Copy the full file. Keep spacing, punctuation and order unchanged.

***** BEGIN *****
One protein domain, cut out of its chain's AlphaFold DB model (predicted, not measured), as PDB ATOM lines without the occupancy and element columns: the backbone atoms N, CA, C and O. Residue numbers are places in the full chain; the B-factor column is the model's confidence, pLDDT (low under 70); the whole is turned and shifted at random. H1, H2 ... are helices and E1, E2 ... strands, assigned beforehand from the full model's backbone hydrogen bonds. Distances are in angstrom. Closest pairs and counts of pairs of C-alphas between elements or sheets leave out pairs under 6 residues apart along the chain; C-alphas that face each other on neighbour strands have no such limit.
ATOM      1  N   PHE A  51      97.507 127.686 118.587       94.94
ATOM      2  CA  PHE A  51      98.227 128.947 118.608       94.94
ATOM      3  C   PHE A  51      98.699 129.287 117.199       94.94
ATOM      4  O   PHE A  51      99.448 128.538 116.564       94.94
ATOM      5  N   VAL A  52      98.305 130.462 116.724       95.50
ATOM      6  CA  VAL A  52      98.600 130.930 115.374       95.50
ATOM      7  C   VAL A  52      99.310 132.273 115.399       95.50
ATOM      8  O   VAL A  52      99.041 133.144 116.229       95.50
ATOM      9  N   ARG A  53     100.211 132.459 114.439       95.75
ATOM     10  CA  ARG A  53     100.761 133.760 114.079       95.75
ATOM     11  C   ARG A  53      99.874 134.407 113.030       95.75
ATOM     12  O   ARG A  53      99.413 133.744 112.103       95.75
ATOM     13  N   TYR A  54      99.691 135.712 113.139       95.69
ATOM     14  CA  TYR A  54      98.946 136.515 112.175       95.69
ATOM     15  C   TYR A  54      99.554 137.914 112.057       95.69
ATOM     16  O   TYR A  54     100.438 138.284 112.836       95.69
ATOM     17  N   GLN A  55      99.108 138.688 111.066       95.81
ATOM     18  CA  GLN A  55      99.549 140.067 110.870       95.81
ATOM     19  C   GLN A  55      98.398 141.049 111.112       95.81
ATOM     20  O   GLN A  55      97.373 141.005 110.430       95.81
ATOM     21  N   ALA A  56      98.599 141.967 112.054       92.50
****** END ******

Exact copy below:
One protein domain, cut out of its chain's AlphaFold DB model (predicted, not measured), as PDB ATOM lines without the occupancy and element columns: the backbone atoms N, CA, C and O. Residue numbers are places in the full chain; the B-factor column is the model's confidence, pLDDT (low under 70); the whole is turned and shifted at random. H1, H2 ... are helices and E1, E2 ... strands, assigned beforehand from the full model's backbone hydrogen bonds. Distances are in angstrom. Closest pairs and counts of pairs of C-alphas between elements or sheets leave out pairs under 6 residues apart along the chain; C-alphas that face each other on neighbour strands have no such limit.
ATOM      1  N   PHE A  51      97.507 127.686 118.587       94.94
ATOM      2  CA  PHE A  51      98.227 128.947 118.608       94.94
ATOM      3  C   PHE A  51      98.699 129.287 117.199       94.94
ATOM      4  O   PHE A  51      99.448 128.538 116.564       94.94
ATOM      5  N   VAL A  52      98.305 130.462 116.724       95.50
ATOM      6  CA  VAL A  52      98.600 130.930 115.374       95.50
ATOM      7  C   VAL A  52      99.310 132.273 115.399       95.50
ATOM      8  O   VAL A  52      99.041 133.144 116.229       95.50
ATOM      9  N   ARG A  53     100.211 132.459 114.439       95.75
ATOM     10  CA  ARG A  53     100.761 133.760 114.079       95.75
ATOM     11  C   ARG A  53      99.874 134.407 113.030       95.75
ATOM     12  O   ARG A  53      99.413 133.744 112.103       95.75
ATOM     13  N   TYR A  54      99.691 135.712 113.139       95.69
ATOM     14  CA  TYR A  54      98.946 136.515 112.175       95.69
ATOM     15  C   TYR A  54      99.554 137.914 112.057       95.69
ATOM     16  O   TYR A  54     100.438 138.284 112.836       95.69
ATOM     17  N   GLN A  55      99.108 138.688 111.066       95.81
ATOM     18  CA  GLN A  55      99.549 140.067 110.870       95.81
ATOM     19  C   GLN A  55      98.398 141.049 111.112       95.81
ATOM     20  O   GLN A  55      97.373 141.005 110.430       95.81
ATOM     21  N   ALA A  56      98.599 141.967 112.054       92.50